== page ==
Baltic governments use war in Ukraine to accelerate removal of Soviet World War II monuments

Last week, the Baltic state of Latvia completed its removal of a 79-meter tall World War II monument dedicated to the defeat of Nazi Germany. The demolition of the Monument to the Liberators of Soviet Latvia and Riga from the German Fascist Invaders is part of an ongoing reactionary campaign throughout the Baltics and Eastern Europe, designed to erase from historical memory the defeat of fascism and the massive victory it signified for both the Soviet and international working class. 

FILE - The Monument to the Liberators of Soviet Latvia and Riga from the German Fascist Invaders stands, in Riga, Latvia, Feb. 23, 2022. (AP Photo/Roman Koksarov, File)

At least 27 million Soviet citizens of all nationalities gave their lives in the fight against Nazi Germany from 1941 to 1945. The war on the Eastern front was the single bloodiest military conflict in world history. The Nazi invasion of the Soviet Union was also a critical turning point in the Nazi-led genocide of European Jewry. Within months after the beginning of the invasion on June 22, 1941, the Jewish population in modern-day Ukraine and the Baltics had been wiped out almost in its entirety.

The Soviet-era World War II monument was erected by the Stalinist bureaucracy, which itself engaged in systematic falsifications of the history of the October Revolution as well as the war. Nevertheless, for decades, many of these monuments have resonated strongly in the working class across the former Soviet Union. Despite significant political and historical confusion, there is a deep popular consciousness of the enormous significance and sacrifices of the fight against fascism by the Soviet masses who rose up to defend the conquests of the October Revolution in spite of the immense crimes of Stalinism.

In the Estonian city of Narva near the Russian border, authorities removed a World War II T-34 tank monument dedicated to the Soviet victory over fascism. The tank will be moved to the Estonian War Museum north of the capital Tallinn. A common grave for the victims of fascist Germany in the largely Russian-speaking Narva will now have its Soviet markers replaced with “neutral” grave markers.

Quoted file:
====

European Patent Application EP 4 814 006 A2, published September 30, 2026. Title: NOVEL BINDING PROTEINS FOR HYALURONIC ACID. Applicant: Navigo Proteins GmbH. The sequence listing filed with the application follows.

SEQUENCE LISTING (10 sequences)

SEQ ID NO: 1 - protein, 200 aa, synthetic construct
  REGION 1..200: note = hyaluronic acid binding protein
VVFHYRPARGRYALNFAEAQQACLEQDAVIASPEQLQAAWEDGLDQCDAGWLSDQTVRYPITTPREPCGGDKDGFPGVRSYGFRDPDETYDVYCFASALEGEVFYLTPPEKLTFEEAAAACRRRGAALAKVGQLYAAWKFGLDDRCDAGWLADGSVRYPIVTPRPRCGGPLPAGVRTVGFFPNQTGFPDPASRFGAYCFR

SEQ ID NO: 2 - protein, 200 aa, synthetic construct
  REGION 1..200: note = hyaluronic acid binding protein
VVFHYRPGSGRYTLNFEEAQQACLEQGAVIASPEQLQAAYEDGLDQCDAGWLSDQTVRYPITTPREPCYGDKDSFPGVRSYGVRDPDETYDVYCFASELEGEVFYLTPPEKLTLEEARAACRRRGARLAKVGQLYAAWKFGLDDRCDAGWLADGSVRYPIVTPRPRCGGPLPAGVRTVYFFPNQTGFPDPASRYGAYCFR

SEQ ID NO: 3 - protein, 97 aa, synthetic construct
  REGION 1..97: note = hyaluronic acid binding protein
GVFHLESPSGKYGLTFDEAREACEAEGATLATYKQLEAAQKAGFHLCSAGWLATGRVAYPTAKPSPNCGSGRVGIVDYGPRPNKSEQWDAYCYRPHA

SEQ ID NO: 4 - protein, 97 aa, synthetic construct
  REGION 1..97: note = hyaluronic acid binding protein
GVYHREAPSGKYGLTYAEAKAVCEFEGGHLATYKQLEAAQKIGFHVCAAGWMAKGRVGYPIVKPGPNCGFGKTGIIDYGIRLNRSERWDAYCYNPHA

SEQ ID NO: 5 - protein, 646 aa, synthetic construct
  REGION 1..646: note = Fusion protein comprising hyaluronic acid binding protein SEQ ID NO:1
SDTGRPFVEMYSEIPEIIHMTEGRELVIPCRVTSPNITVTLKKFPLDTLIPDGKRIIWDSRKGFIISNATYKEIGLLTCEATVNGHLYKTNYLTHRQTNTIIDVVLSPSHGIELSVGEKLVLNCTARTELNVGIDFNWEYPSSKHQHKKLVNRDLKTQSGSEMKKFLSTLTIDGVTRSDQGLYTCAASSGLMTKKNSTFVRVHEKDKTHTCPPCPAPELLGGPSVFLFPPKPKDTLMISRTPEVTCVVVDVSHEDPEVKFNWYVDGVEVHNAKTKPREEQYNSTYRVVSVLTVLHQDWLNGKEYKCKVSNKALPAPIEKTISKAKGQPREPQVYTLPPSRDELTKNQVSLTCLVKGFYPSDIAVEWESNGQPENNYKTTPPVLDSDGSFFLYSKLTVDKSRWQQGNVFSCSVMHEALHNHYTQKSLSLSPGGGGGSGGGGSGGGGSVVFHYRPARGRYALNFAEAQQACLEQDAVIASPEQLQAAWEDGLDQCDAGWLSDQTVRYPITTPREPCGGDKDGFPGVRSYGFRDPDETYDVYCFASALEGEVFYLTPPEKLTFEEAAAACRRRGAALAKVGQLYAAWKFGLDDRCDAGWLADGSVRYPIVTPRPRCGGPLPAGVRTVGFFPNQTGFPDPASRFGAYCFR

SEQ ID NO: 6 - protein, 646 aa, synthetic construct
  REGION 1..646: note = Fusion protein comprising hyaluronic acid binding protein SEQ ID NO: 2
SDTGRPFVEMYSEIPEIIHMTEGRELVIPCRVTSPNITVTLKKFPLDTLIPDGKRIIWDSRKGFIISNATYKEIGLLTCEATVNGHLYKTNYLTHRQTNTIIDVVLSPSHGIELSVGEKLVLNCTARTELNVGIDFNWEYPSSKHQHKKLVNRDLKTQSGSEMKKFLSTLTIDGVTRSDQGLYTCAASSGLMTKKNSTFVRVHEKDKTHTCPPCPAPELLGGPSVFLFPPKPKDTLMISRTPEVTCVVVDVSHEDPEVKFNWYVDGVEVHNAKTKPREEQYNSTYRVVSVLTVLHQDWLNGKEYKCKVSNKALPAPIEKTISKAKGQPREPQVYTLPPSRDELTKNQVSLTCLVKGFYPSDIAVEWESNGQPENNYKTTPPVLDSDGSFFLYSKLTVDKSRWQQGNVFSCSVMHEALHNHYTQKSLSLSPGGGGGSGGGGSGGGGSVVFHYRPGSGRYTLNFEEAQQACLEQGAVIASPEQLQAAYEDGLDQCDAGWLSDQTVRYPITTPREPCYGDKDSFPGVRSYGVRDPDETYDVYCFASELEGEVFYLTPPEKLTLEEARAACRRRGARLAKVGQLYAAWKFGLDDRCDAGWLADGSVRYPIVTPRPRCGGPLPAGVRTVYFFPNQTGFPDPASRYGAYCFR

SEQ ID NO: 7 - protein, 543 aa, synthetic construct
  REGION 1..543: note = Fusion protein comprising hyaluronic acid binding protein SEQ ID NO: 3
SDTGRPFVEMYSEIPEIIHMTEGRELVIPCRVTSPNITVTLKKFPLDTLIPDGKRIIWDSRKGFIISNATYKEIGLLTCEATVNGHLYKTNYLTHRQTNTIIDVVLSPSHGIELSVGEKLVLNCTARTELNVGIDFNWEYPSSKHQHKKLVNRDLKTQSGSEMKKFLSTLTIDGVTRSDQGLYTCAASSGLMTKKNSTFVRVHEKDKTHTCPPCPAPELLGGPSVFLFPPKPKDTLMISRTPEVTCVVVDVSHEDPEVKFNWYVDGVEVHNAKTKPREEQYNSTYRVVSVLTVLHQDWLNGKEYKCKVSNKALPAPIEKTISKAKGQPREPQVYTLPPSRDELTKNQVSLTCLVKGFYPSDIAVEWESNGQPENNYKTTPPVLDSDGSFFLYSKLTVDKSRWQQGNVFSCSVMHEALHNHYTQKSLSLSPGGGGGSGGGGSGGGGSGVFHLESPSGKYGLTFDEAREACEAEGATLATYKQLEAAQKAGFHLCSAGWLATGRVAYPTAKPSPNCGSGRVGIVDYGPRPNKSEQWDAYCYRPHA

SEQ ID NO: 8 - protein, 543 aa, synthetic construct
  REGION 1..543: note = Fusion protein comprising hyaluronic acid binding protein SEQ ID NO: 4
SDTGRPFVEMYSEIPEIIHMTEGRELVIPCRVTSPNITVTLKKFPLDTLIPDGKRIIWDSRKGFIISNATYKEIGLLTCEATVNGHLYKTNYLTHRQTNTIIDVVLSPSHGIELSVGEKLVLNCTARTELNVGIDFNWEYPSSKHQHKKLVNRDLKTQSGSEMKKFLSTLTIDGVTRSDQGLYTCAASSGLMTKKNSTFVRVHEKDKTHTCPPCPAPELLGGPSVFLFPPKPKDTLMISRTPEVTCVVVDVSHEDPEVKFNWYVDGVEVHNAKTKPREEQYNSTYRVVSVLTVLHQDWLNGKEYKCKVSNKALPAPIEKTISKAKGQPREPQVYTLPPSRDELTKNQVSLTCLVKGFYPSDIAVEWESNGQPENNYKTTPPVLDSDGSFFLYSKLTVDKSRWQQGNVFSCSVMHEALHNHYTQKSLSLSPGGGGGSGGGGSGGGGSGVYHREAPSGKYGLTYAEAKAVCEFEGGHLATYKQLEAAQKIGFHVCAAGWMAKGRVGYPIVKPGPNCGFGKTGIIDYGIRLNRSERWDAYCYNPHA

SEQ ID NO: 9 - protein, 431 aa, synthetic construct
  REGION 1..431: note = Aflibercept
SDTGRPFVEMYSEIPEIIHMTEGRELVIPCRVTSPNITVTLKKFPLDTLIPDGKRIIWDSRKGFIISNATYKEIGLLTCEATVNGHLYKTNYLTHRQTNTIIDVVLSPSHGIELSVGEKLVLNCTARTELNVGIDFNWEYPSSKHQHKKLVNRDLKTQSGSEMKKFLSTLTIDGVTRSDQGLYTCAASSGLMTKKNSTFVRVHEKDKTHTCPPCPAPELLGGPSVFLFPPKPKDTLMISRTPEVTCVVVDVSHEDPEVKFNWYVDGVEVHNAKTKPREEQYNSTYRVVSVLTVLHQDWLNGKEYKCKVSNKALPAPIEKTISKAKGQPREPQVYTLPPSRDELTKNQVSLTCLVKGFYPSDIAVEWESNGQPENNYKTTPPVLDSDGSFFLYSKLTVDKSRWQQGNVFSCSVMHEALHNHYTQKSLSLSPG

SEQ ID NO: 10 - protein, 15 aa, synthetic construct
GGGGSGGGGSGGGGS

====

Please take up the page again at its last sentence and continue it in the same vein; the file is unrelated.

The Estonian government first announced the accelerated removal on August 4, justifying it with the war in Ukraine and supposed Russian attempts to create “hostility” within the country. One-third of the Estonian population are Russian speakers. The removal of a memorial to Red Army soldiers within the predominantly Russian-speaking city is an obvious provocation intended to sow ethnic tensions between Estonians and Russian speakers and further embolden far-right forces.  

Defending the removal of the monument in Narva against criticism, Estonian President Alar Karis purposefully conflated genocidal Nazi Germany with the Soviet Union. Eastern European governments routinely employ this narrative, cynically exploiting the crimes of Stalinism in order to downplay the crimes of fascism, legitimize neofascist forces and vilify socialism.

“Historical diversity will not disappear with this, but will be placed in a dignified manner in a location where it does not hurt many people or sow confrontation. Everyone can remember those who died in World War II in the peace of a cemetery. And one important reminder: Estonia did not participate in this war as a country, but was a victim of both the communist and Nazi regimes,” Karis said. 

Lithuania—one of the biggest arms suppliers to the anti-Moscow Ukrainian government in recent years—has likewise undertaken a mass “de-Sovietization” campaign and removed a number of Soviet-era monuments since the beginning of the war in Ukraine. 

In June, the Lithuanian parliament drafted a so-called “de-Sovietization” bill that would speed up both the removal of statues and monuments as well as eliminating street and square names associated with the Soviet Union. Under the law, any final decision on removal would be made by the government-appointed Lithuanian Genocide and Resistance Research Centre. As in the case of Estonia, it is clear that the government will use the law to override any local opposition, strengthen the right and whip up ethnic animosity.